Scotland’s teenage winger Oliver Burke should be unleashed against England at Wembley tomorrow evening, according to Paul Lambert.
The youngster’s £13 million move to Leipzig from Nottingham Forest in August made him the first Scotland international to win a high-profile switch to German football since Lambert joined Borussia Dortmund, with whom he went on to win the Champions League, two decades ago.
The new Wolverhampton manager maintains that his German experience, aged 27 and then boasting only two caps, was transformative in allowing him to cope with the rigours of representing his country and all top-level football.
The 51-year-old believes it can be likewise for Burke, though he despairs at the attempts to paint the Fife-born attacker as Scotland’s answer to Real Madrid and Welsh galactico Gareth Bale.
“I would definitely play him [at Wembley] because he has something not too many players have, which is speed with and without the ball. No-one likes to play against that,” Lambert said. “Burke can hurt teams. Put the ball over the top of their back four and I don’t know who could catch him. He’s a genuine threat now and that will increase when he gains experience and composure.
“I think the move [to Germany] is brilliant for him, the best thing he could have done for his football career is move there. I’m not long back from Leipzig, I was over looking at their training and their training ground. He might not have played as many minutes as he would have liked to have done, but he’s at a team that is absolutely flying at the minute and are second in the Bundesliga. They are wiping out everything that’s in front of them, and he will learn more there in six months than what he would do in a couple of years in England.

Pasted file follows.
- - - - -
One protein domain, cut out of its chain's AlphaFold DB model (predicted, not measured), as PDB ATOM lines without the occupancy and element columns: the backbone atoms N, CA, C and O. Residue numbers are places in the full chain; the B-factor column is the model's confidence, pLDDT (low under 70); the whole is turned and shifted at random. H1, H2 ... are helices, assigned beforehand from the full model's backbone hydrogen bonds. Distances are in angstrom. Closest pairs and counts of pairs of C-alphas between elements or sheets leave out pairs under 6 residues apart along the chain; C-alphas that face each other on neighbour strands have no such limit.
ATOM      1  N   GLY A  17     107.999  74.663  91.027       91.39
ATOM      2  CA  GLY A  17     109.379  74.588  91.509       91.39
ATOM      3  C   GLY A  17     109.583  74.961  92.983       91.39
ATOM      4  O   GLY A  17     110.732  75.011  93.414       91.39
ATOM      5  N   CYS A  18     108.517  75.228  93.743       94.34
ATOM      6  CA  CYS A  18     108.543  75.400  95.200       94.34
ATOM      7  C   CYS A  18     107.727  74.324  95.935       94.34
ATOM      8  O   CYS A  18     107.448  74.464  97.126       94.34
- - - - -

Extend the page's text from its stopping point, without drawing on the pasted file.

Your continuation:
“I wouldn’t have the career I did if I hadn’t moved to Germany. That made me. That was the one that set me off. But I wouldn’t have liked to have moved there and not played. I wanted to play and once I got into the team and found my feet, the belief became ten-fold. That’s why coming back and playing for the national team became easy for me.”
Lambert understands it is easy to get carried away about the 6ft 2in imposing forward’s abilities when Scotland are so desperate for a genuine international class player. To be burdened by the Bale similarities, which James McFadden made recently, should be avoided at all costs, though.
“I watched Burke against Blackburn when he came on. Listen, I’ve read about the comparisons with Gareth Bale and that’s unfair on him,” said Lambert, who had a spell at Ewood Park last season. “Bale is playing with one of the biggest clubs in the world and scoring goals, playing fantastic for Wales, is an experienced lad and is a genuine world class player.
“Oliver Burke, though, is only a baby, he’s only a kid. He’s got the speed and the physicality and I love those attributes. I think he’s a threat, potentially he could be fantastic for us. But everybody’s got to give him a chance.
“First and foremost we have to get the ball to him. He’s going to need players around him to help him. But to be fair he’s also got to help his team-mates. I don’t, though, think we can put too much pressure on him at this stage of his career – single him out as the guy to make things happen.
“I think it’s exciting for Scotland that he’s burst on the scene. Everybody will be anxious to see how he does, how his career goes.”
l Paul Lambert was speaking at a William Hill media event. William Hill is a proud sponsor of the Scotland national team.